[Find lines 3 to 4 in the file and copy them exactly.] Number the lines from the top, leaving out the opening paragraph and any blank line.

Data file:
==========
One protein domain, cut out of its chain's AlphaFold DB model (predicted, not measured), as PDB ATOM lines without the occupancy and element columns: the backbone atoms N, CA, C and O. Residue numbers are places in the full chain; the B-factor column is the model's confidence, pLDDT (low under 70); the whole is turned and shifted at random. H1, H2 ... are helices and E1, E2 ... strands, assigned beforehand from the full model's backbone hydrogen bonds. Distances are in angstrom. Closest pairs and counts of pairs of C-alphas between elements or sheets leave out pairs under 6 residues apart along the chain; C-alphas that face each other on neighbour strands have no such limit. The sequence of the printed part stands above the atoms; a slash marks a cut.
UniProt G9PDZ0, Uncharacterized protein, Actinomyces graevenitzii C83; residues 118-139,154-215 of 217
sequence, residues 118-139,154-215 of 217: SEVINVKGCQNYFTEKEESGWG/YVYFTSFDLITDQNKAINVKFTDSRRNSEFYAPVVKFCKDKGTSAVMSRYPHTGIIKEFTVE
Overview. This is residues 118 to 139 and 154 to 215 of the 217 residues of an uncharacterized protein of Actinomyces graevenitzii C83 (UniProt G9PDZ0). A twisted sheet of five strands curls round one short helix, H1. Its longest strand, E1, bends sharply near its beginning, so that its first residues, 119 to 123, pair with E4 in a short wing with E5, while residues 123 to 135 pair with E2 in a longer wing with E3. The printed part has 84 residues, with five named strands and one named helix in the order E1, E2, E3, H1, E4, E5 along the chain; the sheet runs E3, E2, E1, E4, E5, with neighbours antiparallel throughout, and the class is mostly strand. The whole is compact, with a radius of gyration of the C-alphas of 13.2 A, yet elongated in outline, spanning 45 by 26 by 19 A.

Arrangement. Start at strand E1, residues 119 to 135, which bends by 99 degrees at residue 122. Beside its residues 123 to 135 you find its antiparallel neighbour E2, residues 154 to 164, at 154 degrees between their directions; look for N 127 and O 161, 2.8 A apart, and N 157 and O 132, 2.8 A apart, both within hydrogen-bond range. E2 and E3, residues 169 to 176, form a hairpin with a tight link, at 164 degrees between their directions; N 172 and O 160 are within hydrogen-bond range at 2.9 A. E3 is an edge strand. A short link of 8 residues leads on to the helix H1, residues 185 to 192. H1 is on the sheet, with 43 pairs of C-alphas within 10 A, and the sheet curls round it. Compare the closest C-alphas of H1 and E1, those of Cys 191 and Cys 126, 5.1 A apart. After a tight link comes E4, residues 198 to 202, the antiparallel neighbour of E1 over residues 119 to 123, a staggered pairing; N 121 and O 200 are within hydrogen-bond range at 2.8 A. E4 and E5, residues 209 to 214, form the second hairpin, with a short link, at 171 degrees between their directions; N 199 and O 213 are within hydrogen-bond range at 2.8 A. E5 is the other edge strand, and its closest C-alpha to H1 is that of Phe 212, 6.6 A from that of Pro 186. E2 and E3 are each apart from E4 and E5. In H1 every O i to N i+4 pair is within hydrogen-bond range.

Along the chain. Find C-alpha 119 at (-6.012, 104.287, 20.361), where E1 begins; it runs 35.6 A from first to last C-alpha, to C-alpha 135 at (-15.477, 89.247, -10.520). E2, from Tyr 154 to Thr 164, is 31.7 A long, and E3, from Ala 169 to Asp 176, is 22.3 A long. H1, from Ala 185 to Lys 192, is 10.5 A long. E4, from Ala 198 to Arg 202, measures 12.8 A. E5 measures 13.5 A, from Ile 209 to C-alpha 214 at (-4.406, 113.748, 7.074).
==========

Overview. This is residues 118 to 139 and 154 to 215 of the 217 residues of an uncharacterized protein of Actinomyces graevenitzii C83 (UniProt G9PDZ0). A twisted sheet of five strands curls round one short helix, H1. Its longest strand, E1, bends sharply near its beginning, so that its first residues, 119 to 123, pair with E4 in a short wing with E5, while residues 123 to 135 pair with E2 in a longer wing with E3. The printed part has 84 residues, with five named strands and one named helix in the order E1, E2, E3, H1, E4, E5 along the chain; the sheet runs E3, E2, E1, E4, E5, with neighbours antiparallel throughout, and the class is mostly strand. The whole is compact, with a radius of gyration of the C-alphas of 13.2 A, yet elongated in outline, spanning 45 by 26 by 19 A.

Arrangement. Start at strand E1, residues 119 to 135, which bends by 99 degrees at residue 122. Beside its residues 123 to 135 you find its antiparallel neighbour E2, residues 154 to 164, at 154 degrees between their directions; look for N 127 and O 161, 2.8 A apart, and N 157 and O 132, 2.8 A apart, both within hydrogen-bond range. E2 and E3, residues 169 to 176, form a hairpin with a tight link, at 164 degrees between their directions; N 172 and O 160 are within hydrogen-bond range at 2.9 A. E3 is an edge strand. A short link of 8 residues leads on to the helix H1, residues 185 to 192. H1 is on the sheet, with 43 pairs of C-alphas within 10 A, and the sheet curls round it. Compare the closest C-alphas of H1 and E1, those of Cys 191 and Cys 126, 5.1 A apart. After a tight link comes E4, residues 198 to 202, the antiparallel neighbour of E1 over residues 119 to 123, a staggered pairing; N 121 and O 200 are within hydrogen-bond range at 2.8 A. E4 and E5, residues 209 to 214, form the second hairpin, with a short link, at 171 degrees between their directions; N 199 and O 213 are within hydrogen-bond range at 2.8 A. E5 is the other edge strand, and its closest C-alpha to H1 is that of Phe 212, 6.6 A from that of Pro 186. E2 and E3 are each apart from E4 and E5. In H1 every O i to N i+4 pair is within hydrogen-bond range.